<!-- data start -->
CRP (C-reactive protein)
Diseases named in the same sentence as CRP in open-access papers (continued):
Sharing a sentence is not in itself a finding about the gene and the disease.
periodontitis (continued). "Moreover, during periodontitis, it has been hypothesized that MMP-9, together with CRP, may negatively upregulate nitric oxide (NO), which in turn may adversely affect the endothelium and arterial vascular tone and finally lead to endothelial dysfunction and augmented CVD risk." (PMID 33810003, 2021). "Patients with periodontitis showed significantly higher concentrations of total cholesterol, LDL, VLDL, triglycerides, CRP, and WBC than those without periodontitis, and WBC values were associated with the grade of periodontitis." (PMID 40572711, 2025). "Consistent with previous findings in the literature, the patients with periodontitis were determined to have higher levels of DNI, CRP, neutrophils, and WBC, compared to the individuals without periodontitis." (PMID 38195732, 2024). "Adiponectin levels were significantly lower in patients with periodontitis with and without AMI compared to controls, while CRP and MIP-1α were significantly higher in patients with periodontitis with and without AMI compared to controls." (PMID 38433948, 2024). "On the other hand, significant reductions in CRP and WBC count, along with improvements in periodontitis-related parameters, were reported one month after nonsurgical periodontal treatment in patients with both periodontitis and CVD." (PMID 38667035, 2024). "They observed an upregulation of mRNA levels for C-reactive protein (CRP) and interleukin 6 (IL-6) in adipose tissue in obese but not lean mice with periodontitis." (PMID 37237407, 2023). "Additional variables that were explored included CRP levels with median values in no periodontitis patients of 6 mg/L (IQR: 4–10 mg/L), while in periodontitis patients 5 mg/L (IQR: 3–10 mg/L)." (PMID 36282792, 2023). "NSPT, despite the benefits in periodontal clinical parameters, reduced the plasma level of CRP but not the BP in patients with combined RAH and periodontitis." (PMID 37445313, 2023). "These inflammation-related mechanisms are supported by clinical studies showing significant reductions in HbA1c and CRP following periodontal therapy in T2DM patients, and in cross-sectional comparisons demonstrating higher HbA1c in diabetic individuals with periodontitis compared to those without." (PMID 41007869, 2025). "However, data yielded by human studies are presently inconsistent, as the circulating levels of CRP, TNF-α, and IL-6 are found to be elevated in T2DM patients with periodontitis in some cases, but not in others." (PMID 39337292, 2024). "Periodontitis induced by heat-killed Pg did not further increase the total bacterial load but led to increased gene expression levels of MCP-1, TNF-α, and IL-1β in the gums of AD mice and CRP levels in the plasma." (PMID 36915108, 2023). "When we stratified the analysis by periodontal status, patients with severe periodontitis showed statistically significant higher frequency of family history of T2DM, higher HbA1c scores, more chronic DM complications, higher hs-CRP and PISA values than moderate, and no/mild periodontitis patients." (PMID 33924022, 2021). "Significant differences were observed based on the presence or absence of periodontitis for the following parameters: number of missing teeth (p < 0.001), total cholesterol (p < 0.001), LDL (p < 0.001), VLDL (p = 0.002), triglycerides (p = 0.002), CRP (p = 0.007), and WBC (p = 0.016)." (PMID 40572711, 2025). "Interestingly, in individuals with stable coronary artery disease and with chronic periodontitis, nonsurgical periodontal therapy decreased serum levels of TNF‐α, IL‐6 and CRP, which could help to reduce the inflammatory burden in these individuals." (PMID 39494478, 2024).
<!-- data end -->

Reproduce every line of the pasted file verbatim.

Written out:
CRP (C-reactive protein)
Diseases named in the same sentence as CRP in open-access papers (continued):
Sharing a sentence is not in itself a finding about the gene and the disease.
periodontitis (continued). "Moreover, during periodontitis, it has been hypothesized that MMP-9, together with CRP, may negatively upregulate nitric oxide (NO), which in turn may adversely affect the endothelium and arterial vascular tone and finally lead to endothelial dysfunction and augmented CVD risk." (PMID 33810003, 2021). "Patients with periodontitis showed significantly higher concentrations of total cholesterol, LDL, VLDL, triglycerides, CRP, and WBC than those without periodontitis, and WBC values were associated with the grade of periodontitis." (PMID 40572711, 2025). "Consistent with previous findings in the literature, the patients with periodontitis were determined to have higher levels of DNI, CRP, neutrophils, and WBC, compared to the individuals without periodontitis." (PMID 38195732, 2024). "Adiponectin levels were significantly lower in patients with periodontitis with and without AMI compared to controls, while CRP and MIP-1α were significantly higher in patients with periodontitis with and without AMI compared to controls." (PMID 38433948, 2024). "On the other hand, significant reductions in CRP and WBC count, along with improvements in periodontitis-related parameters, were reported one month after nonsurgical periodontal treatment in patients with both periodontitis and CVD." (PMID 38667035, 2024). "They observed an upregulation of mRNA levels for C-reactive protein (CRP) and interleukin 6 (IL-6) in adipose tissue in obese but not lean mice with periodontitis." (PMID 37237407, 2023). "Additional variables that were explored included CRP levels with median values in no periodontitis patients of 6 mg/L (IQR: 4–10 mg/L), while in periodontitis patients 5 mg/L (IQR: 3–10 mg/L)." (PMID 36282792, 2023). "NSPT, despite the benefits in periodontal clinical parameters, reduced the plasma level of CRP but not the BP in patients with combined RAH and periodontitis." (PMID 37445313, 2023). "These inflammation-related mechanisms are supported by clinical studies showing significant reductions in HbA1c and CRP following periodontal therapy in T2DM patients, and in cross-sectional comparisons demonstrating higher HbA1c in diabetic individuals with periodontitis compared to those without." (PMID 41007869, 2025). "However, data yielded by human studies are presently inconsistent, as the circulating levels of CRP, TNF-α, and IL-6 are found to be elevated in T2DM patients with periodontitis in some cases, but not in others." (PMID 39337292, 2024). "Periodontitis induced by heat-killed Pg did not further increase the total bacterial load but led to increased gene expression levels of MCP-1, TNF-α, and IL-1β in the gums of AD mice and CRP levels in the plasma." (PMID 36915108, 2023). "When we stratified the analysis by periodontal status, patients with severe periodontitis showed statistically significant higher frequency of family history of T2DM, higher HbA1c scores, more chronic DM complications, higher hs-CRP and PISA values than moderate, and no/mild periodontitis patients." (PMID 33924022, 2021). "Significant differences were observed based on the presence or absence of periodontitis for the following parameters: number of missing teeth (p < 0.001), total cholesterol (p < 0.001), LDL (p < 0.001), VLDL (p = 0.002), triglycerides (p = 0.002), CRP (p = 0.007), and WBC (p = 0.016)." (PMID 40572711, 2025). "Interestingly, in individuals with stable coronary artery disease and with chronic periodontitis, nonsurgical periodontal therapy decreased serum levels of TNF‐α, IL‐6 and CRP, which could help to reduce the inflammatory burden in these individuals." (PMID 39494478, 2024).